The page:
This blog is now exclusively devoted to crafting in general, and the shop in particular! Pretty much all of my personal content has been moved to a new blog, one that is intended primarily to help keep our family and friends in the loop. (If you are interested in following the new blog, you will find it here.) This blog will continue to feature shop news, new listings, sales, giveaways, and all of my share-worthy crafting exploits.

Friday, October 26, 2012

A Star Trek Bleach Shirt!

Using freezer paper to create a fabric stencil is something I've been wanting to try for what feels like forever,  and Brandon has been seeing some awesome t-shirt designs on Reddit that were done with bleach.  We decided to give it a go using this video tutorial, and while my first effort didn't turn out so well (I didn't leave the bleach on the short long enough), I'm really pleased with the way my second one turned out.  It's a Christmas gift for my Dad, but since he never sees my blog, I can share it!  I'd seen these shirts on Reddit, and knew they were the perfect inspiration for Dad's shirt.  

He's a die-hard Trekkie who wears black t-shirts almost exclusively.  What could be more perfect??  I decided to go for a two-sided design, with basic logo on the front, and the ship in a star field on the back.

There was some over-spray here, which kind of ticked me off (I was so careful to cover the rest of the shirt!) but I figured Daddy would love it regardless and chalked it up to a learning experience.  The back turned out much better:

I love it!  I cannot wait to give it to him, because I know he's going to flip over it.  I'm a little sad that I won't get to see him open it, since we won't be going home for Christmas this year, but I'll get over. it.

I've actually been working on a lot of Christmas presents, but since most of the recipients also number among my readers, I'll have to try to remember to photograph them now, and post them later.  :)

Saturday, October 13, 2012

Tutorial: Decoupaged Memory Book Cover

Ever wondered what I do with all my digital scrapbook pages?  I have them printed as books, for myself and my family.  I started out using Shutterfly, but if you don't have a coupon code, they're pretty pricey.  Then I discovered Scrapping Simply, whose prices are more reasonable.  The only draw-back is that their covers are just boring black (or white or blue, depending on which book your order), with no options for sprucing them up.  My answer?  Decoupage.  Here's how I do it.

To do this, you'll need your book, a piece of fine-grit sand paper, 2 sheets of scrapbook paper, some Mod Podge, paint brush, exacto knife and cutting mat, a ruler and some ribbon.  Any kind of scrap paper will work.  Regular weight paper will be easier to fold over the edges, but will be more prone to wrinkles and bubbles, while card stock weight will be a bit more difficult to fold but won't wrinkle or bubble.  Personally, I like them both and choose my paper solely on the pattern.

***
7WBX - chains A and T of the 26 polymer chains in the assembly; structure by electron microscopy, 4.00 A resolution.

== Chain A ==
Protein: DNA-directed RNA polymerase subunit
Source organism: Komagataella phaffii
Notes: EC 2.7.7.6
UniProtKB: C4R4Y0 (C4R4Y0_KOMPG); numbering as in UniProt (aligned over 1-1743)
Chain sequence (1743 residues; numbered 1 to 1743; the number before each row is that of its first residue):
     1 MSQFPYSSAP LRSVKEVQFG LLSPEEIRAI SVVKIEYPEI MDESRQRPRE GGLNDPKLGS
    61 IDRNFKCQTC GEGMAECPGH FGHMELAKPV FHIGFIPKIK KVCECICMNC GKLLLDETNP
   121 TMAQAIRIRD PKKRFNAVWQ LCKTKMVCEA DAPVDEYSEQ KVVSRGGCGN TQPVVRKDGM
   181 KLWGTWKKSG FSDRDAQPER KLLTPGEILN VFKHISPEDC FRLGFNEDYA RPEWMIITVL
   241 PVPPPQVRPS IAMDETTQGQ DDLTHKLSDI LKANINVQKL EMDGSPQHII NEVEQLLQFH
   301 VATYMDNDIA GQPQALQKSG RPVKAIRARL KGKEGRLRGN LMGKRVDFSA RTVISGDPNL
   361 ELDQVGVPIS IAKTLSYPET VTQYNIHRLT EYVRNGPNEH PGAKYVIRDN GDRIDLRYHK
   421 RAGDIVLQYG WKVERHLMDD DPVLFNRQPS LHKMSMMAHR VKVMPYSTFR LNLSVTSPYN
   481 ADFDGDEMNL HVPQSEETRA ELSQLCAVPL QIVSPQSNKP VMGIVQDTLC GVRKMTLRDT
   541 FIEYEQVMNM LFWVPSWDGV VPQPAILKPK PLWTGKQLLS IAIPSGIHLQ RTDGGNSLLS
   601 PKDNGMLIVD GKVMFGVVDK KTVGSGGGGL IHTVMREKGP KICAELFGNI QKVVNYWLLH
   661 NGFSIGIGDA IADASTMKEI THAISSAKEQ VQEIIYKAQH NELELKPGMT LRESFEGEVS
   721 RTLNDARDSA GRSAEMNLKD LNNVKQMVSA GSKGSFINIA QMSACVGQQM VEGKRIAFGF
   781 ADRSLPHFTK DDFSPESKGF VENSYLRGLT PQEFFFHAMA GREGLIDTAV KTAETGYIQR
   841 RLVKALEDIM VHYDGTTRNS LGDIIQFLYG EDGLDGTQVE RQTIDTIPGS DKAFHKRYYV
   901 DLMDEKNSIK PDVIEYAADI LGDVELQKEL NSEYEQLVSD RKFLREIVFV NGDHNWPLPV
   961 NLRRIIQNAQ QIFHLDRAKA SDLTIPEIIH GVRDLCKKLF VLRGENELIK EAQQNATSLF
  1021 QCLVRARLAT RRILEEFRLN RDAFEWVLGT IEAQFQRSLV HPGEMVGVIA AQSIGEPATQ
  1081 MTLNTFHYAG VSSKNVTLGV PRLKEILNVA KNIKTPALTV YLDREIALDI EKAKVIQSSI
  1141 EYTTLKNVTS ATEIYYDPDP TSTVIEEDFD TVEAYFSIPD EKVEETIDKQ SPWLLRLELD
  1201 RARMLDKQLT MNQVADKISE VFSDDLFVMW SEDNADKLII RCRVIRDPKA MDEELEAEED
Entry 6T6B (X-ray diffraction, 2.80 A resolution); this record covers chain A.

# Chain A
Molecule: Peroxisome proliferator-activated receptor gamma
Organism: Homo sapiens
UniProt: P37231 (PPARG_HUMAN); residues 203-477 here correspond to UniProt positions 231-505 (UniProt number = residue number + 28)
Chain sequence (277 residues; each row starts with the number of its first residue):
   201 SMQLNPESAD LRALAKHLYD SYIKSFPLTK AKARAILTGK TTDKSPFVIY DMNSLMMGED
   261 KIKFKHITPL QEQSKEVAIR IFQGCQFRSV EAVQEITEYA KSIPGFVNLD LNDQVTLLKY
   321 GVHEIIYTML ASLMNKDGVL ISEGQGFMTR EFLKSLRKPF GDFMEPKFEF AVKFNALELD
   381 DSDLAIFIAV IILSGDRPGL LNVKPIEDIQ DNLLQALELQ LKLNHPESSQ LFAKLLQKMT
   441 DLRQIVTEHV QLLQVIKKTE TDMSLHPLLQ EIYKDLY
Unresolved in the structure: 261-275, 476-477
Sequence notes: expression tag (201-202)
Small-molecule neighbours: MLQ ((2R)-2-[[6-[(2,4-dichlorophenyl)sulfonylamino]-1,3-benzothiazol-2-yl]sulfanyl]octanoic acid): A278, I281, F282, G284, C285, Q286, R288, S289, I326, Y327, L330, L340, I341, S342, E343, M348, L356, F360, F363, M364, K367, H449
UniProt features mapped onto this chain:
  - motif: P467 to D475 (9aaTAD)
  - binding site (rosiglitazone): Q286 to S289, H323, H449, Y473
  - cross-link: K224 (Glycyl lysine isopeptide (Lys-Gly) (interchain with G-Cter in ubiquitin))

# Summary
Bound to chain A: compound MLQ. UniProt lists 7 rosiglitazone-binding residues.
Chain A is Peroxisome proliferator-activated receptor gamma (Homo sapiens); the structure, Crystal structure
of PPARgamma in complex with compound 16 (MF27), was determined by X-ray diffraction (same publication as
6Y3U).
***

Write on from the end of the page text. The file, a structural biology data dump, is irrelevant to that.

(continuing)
First off, take your sand paper and use it to rub down the outside of the book.  It roughs up the glossy finish   on the cover, and helps the paper to stick and stay.  You might be able to get away with skipping this step-- but I don't know as I've never skipped it. I always ant to make sure that my pretty paper is going to stay put.

The next step is to cut your paper down to size.  You'll need to measure your book to get the appropriate dimensions.  Add two inches to the height for the vertical, then measure from where you want the paper to start to the outer edge of the width, and add one inch for the horizontal.  I used a rotary cutter to cut my paper, just because it's easier, but the exacto knife will do just fine as well.   Use your paint brush to apply the Mod Podge to the entire sanded surface, starting about 1/2" to 3/4" from the spine edge and going all the way out to the other three edges.  (Don't try to go all the way to the edge of your spine, because the paper won't hold where the book bends!)  Align the edge of your paper parallel to the spine edge, again, about 1/2" to 3/4" away from it.  Make sure the paper is aligned correctly, and centered vertically over the book.  Then carefully press it down, smoothing out any bubbles or wrinkles.  

Next, flip your book over and prop the cover open so that you can get to the bottom inside cover.  I just used my supply caddy for this, and it worked great.  As you can see, you should have about 1" of paper extending beyond the edges of your book on all three sides.  Using your exacto knife, start at the point of one corner and cut on a gentle diagonal away from the point, removing the corner of your paper.  This is kind of hard to describe, so please look at the photo to see what I mean!

Paint a 1" line of Mod Podge along the top edge of your book, then carefully fold the paper around and press it down, again smoothing any wrinkles or bubbles.  Repeat this step at the bottom, then at the side.  If you cut the corners correctly, the edges of your paper should overlap enough to create an unbroken border of the paper about 1" wide all around the outer edges of your book, without hanging off the outer edges of the cover, like this:

Once you have the front cover finished, repeat these steps to decoupage the back cover.  Once you're done, cut 2 pieces of coordinating ribbon or ricrac about 1.5" longer than the height of your book, and use the Mod Podge to glue them along the seams where the paper meets the spine.  I think this gives the books a more finished look, and just that little bit of extra pizazz.  You can also decorate the front cover with a title for your book, or the year, or whatever.  There are a lot of ways you can do this, so have fun with it!

Actually, I'm not as happy with the lettering on the pink one.  I think I am going to re-do it, the way I did the blue one.  I'd love to see what you all do with this!